Adept Strategies

The Tech Takeover

Posted by: Taylor on Tuesday, December 10, 2013 at 11:30:00 am


The South Florida tri-county has been actively pursuing the opportunity of becoming a major tech hub to the Americas, and additional support just keeps coming.  A great deal of logic stands behind this attempt, location being a main factor.  Many companies, such as Microsoft, Corp., already have Latin American corporate offices located in Fort Lauderdale and Miami which compliment the rise in interest as the tech focal point changes from hardware to software.

The recent increase of tech events in South Florida will have a big influence on the success of this pursuit. It was very fortunate that SIME, a renowned European digital and technology conference, chose the Sunshine State to make its debut in the United States. The first SIME MIA took place this past week in Miami Beach.

Partnered with Miami’s media, art and Internet event coordinators at MIA Collective this conference truly took off.  Planners brilliantly overlapped it with the annual and ever-popular Art Basel so that there wasn’t a dull street corner in the city.  “Basel meets brains” one techie tweeted about the coinciding events. 

“This really is a tri-county effort. Miami is just a brand…” said entrepreneur and former owner of Terremark, Manny Medina. “Whether you are in Palm Beach Gardens, Sunrise or Miami, it’s all the same thing.”  The Cuba-born Medina sold his South Florida-based tech company for $1.4 billion to Verizon in 2011.  Now, he and his tech team are currently organizing a mega-conference set for May 2014 called eMerge Americas and it is gaining a remarkable amount of acknowledgment.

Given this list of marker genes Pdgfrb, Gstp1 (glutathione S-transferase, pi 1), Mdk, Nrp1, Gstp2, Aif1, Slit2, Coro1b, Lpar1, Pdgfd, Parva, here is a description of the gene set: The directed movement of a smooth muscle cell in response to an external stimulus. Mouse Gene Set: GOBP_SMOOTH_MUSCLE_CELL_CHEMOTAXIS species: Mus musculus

The happenings aren’t just in Dade County; the 16th Annual Emerging Business Technologies Showcase (ETBS) took place in Deerfield Beach last month.  Dean Hovey graced Broward with his presence and offered his insight at the “South Florida’s Got Talent” event.  Hovey was a Silicon Valley pioneer, and is widely known for early investments in Apple and his invention of the computer mouse. 

Hovey is presently the CEO of Digifit, an iPhone or Android app that uses advanced sensor technology to monitor your cardio and heart rate.  He did an interview with the South Florida Business Journal and said he sees opportunity for a tech hub and urged Florida to “develop a strong network for the critical players and support” only after considering the one-of-a-kind resources the area has to offer. 

The newly formed Uptown Fort Lauderdale Focus group consists of public and private sector individuals from companies like Citrix, Nipro Diagnostics and the Sanford Brown Institute, along with The City of Fort Lauderdale and the Broward County Metropolitan Planning Organization to name only a few.  The group is preparing a specific 50-year physical vision plan for the transformation of Uptown, the area near I-95 and Cypress Creek Road, from its present workplace-based and car dependent development into a walkable, transit-ready urban neighborhood of offices, residences, retail, hospitality, civic buildings and parks.  The area boasts that it is the largest employment hub in Broward County and also includes the Fort Lauderdale Executive Airport, Foreign Trade Zone 241, and a Tri-Rail passenger rail stop in the heart of it all. 

With all of this momentum of tech-talk the outcome can only lead to good things for South Florida.  The tri-county should see a major boost in the economy among many other positive aspects come the New Year.  

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